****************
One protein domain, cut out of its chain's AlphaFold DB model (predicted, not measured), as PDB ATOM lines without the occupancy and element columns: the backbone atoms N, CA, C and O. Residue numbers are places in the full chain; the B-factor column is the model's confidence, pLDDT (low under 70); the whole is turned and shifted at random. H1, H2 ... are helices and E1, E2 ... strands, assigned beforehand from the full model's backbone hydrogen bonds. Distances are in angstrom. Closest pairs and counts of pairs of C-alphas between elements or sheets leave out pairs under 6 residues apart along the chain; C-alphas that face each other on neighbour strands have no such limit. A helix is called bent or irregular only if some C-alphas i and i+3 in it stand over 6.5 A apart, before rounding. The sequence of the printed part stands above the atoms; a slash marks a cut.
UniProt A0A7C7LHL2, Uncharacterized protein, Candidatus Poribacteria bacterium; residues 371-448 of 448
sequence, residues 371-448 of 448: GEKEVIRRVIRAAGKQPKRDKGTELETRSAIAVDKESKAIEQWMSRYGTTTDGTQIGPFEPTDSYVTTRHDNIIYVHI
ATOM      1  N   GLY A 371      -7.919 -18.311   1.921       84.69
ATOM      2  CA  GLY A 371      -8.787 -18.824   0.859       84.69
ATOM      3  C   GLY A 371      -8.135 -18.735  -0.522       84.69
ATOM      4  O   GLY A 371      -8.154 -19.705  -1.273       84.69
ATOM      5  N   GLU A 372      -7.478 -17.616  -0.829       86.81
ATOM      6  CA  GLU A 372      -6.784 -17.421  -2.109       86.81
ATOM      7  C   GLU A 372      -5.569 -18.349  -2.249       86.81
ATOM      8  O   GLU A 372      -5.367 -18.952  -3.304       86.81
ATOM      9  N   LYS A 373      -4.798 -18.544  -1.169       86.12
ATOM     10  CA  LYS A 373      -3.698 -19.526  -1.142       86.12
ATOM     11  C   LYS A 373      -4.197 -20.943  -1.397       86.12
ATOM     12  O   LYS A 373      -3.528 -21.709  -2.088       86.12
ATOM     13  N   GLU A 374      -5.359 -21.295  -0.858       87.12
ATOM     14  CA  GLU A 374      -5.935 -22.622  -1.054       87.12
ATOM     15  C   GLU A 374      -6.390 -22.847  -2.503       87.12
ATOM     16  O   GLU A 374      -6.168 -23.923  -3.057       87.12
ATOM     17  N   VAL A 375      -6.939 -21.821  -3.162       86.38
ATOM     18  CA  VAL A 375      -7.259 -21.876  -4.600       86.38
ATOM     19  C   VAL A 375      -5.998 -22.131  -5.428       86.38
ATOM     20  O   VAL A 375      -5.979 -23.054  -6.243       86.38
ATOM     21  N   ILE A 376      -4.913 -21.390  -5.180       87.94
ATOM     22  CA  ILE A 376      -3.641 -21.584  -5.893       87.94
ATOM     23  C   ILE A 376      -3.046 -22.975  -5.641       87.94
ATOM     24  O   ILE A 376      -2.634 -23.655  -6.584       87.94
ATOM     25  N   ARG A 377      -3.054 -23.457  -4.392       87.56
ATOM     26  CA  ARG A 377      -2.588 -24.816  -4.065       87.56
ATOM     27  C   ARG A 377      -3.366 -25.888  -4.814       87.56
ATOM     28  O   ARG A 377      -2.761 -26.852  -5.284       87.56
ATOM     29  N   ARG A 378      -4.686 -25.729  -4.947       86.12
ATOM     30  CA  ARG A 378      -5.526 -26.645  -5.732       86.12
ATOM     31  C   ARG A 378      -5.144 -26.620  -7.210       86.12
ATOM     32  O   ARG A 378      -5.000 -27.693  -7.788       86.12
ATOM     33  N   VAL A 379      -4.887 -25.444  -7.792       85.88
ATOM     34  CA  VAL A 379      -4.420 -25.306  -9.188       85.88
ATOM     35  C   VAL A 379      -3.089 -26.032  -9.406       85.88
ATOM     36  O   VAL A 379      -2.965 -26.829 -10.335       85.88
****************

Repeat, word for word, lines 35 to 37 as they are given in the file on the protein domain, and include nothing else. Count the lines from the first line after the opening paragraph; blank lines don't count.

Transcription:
ATOM     33  N   VAL A 379      -4.887 -25.444  -7.792       85.88
ATOM     34  CA  VAL A 379      -4.420 -25.306  -9.188       85.88
ATOM     35  C   VAL A 379      -3.089 -26.032  -9.406       85.88